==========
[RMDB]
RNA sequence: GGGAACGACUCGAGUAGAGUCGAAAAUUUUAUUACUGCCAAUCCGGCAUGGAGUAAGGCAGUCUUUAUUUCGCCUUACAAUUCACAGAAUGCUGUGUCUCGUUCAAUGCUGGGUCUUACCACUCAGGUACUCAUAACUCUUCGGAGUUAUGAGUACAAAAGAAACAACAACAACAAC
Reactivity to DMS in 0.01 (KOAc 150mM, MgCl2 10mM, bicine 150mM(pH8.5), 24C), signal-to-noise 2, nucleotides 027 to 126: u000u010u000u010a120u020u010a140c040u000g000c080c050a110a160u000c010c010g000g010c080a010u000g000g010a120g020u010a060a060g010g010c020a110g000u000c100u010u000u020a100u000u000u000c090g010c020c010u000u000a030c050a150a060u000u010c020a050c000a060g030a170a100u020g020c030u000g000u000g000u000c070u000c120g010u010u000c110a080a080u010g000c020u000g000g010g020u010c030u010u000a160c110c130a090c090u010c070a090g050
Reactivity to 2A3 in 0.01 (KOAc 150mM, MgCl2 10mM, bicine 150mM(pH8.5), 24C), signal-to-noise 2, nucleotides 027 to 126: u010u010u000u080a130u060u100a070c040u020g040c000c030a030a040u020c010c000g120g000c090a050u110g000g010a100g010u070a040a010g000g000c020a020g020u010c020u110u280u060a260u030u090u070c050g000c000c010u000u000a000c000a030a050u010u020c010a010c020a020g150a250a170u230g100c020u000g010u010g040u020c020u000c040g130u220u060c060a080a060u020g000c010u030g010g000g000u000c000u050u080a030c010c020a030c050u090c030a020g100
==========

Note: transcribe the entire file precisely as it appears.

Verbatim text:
[RMDB]
RNA sequence: GGGAACGACUCGAGUAGAGUCGAAAAUUUUAUUACUGCCAAUCCGGCAUGGAGUAAGGCAGUCUUUAUUUCGCCUUACAAUUCACAGAAUGCUGUGUCUCGUUCAAUGCUGGGUCUUACCACUCAGGUACUCAUAACUCUUCGGAGUUAUGAGUACAAAAGAAACAACAACAACAAC
Reactivity to DMS in 0.01 (KOAc 150mM, MgCl2 10mM, bicine 150mM(pH8.5), 24C), signal-to-noise 2, nucleotides 027 to 126: u000u010u000u010a120u020u010a140c040u000g000c080c050a110a160u000c010c010g000g010c080a010u000g000g010a120g020u010a060a060g010g010c020a110g000u000c100u010u000u020a100u000u000u000c090g010c020c010u000u000a030c050a150a060u000u010c020a050c000a060g030a170a100u020g020c030u000g000u000g000u000c070u000c120g010u010u000c110a080a080u010g000c020u000g000g010g020u010c030u010u000a160c110c130a090c090u010c070a090g050
Reactivity to 2A3 in 0.01 (KOAc 150mM, MgCl2 10mM, bicine 150mM(pH8.5), 24C), signal-to-noise 2, nucleotides 027 to 126: u010u010u000u080a130u060u100a070c040u020g040c000c030a030a040u020c010c000g120g000c090a050u110g000g010a100g010u070a040a010g000g000c020a020g020u010c020u110u280u060a260u030u090u070c050g000c000c010u000u000a000c000a030a050u010u020c010a010c020a020g150a250a170u230g100c020u000g010u010g040u020c020u000c040g130u220u060c060a080a060u020g000c010u030g010g000g000u000c000u050u080a030c010c020a030c050u090c030a020g100